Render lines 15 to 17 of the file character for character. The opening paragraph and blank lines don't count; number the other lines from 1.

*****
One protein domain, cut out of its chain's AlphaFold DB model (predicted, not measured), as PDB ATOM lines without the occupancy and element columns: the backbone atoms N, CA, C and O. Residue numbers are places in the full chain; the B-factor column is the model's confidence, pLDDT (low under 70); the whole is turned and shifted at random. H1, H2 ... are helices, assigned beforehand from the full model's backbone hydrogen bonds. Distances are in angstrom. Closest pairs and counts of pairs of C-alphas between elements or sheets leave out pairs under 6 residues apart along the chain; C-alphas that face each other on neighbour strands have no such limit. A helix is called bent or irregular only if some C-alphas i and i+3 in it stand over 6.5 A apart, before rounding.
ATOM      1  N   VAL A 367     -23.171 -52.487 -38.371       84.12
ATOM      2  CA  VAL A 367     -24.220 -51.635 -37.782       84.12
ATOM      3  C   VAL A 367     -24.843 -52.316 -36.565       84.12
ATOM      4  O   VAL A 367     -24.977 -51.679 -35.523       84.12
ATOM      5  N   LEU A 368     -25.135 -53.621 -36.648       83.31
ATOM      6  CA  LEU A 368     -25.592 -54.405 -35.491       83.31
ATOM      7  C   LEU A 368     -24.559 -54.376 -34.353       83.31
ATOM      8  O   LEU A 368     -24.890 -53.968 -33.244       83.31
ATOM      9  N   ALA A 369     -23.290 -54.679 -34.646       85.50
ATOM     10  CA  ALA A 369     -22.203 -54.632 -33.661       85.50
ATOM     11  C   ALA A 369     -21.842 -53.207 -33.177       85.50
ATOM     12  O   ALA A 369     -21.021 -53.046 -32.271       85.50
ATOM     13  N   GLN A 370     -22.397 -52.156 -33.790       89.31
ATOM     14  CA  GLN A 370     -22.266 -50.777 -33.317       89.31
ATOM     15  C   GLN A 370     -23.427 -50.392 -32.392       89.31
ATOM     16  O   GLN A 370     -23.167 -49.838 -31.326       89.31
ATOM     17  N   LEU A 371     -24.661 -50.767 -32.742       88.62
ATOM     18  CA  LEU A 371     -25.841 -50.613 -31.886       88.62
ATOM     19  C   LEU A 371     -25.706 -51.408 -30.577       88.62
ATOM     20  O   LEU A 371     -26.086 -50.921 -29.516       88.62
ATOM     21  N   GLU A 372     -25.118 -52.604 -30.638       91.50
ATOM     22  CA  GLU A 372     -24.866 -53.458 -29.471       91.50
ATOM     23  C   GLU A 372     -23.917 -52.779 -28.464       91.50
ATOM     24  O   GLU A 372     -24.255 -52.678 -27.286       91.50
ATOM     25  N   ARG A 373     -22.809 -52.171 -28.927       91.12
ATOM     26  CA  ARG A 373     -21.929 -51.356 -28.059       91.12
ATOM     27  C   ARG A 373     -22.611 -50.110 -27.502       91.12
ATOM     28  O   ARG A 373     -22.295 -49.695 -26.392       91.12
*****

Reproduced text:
ATOM     15  C   GLN A 370     -23.427 -50.392 -32.392       89.31
ATOM     16  O   GLN A 370     -23.167 -49.838 -31.326       89.31
ATOM     17  N   LEU A 371     -24.661 -50.767 -32.742       88.62